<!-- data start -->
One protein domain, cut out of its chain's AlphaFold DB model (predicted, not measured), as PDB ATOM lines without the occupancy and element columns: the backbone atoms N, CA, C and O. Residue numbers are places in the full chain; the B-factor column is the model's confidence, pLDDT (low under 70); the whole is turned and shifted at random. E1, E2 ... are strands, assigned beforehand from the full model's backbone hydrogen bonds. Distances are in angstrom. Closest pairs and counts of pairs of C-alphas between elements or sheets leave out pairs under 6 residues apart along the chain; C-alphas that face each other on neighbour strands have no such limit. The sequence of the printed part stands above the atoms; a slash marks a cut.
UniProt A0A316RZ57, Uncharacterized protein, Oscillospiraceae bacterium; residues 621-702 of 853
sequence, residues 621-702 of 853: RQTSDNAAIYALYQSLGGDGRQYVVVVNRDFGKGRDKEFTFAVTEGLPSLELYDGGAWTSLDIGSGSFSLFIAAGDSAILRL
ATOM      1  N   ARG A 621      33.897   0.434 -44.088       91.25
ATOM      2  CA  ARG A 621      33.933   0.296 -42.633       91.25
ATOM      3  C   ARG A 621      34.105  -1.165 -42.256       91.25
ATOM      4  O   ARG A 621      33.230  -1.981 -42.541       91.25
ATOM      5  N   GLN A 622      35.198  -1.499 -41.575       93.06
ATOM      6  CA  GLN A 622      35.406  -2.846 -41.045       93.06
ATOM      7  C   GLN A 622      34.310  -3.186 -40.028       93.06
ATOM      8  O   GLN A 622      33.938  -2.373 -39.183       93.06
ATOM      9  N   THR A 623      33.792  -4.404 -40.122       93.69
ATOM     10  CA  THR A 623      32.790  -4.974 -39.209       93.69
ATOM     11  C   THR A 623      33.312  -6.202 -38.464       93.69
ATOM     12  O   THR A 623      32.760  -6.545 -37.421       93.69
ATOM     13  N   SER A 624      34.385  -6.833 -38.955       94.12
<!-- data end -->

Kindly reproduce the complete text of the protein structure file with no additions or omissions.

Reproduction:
One protein domain, cut out of its chain's AlphaFold DB model (predicted, not measured), as PDB ATOM lines without the occupancy and element columns: the backbone atoms N, CA, C and O. Residue numbers are places in the full chain; the B-factor column is the model's confidence, pLDDT (low under 70); the whole is turned and shifted at random. E1, E2 ... are strands, assigned beforehand from the full model's backbone hydrogen bonds. Distances are in angstrom. Closest pairs and counts of pairs of C-alphas between elements or sheets leave out pairs under 6 residues apart along the chain; C-alphas that face each other on neighbour strands have no such limit. The sequence of the printed part stands above the atoms; a slash marks a cut.
UniProt A0A316RZ57, Uncharacterized protein, Oscillospiraceae bacterium; residues 621-702 of 853
sequence, residues 621-702 of 853: RQTSDNAAIYALYQSLGGDGRQYVVVVNRDFGKGRDKEFTFAVTEGLPSLELYDGGAWTSLDIGSGSFSLFIAAGDSAILRL
ATOM      1  N   ARG A 621      33.897   0.434 -44.088       91.25
ATOM      2  CA  ARG A 621      33.933   0.296 -42.633       91.25
ATOM      3  C   ARG A 621      34.105  -1.165 -42.256       91.25
ATOM      4  O   ARG A 621      33.230  -1.981 -42.541       91.25
ATOM      5  N   GLN A 622      35.198  -1.499 -41.575       93.06
ATOM      6  CA  GLN A 622      35.406  -2.846 -41.045       93.06
ATOM      7  C   GLN A 622      34.310  -3.186 -40.028       93.06
ATOM      8  O   GLN A 622      33.938  -2.373 -39.183       93.06
ATOM      9  N   THR A 623      33.792  -4.404 -40.122       93.69
ATOM     10  CA  THR A 623      32.790  -4.974 -39.209       93.69
ATOM     11  C   THR A 623      33.312  -6.202 -38.464       93.69
ATOM     12  O   THR A 623      32.760  -6.545 -37.421       93.69
ATOM     13  N   SER A 624      34.385  -6.833 -38.955       94.12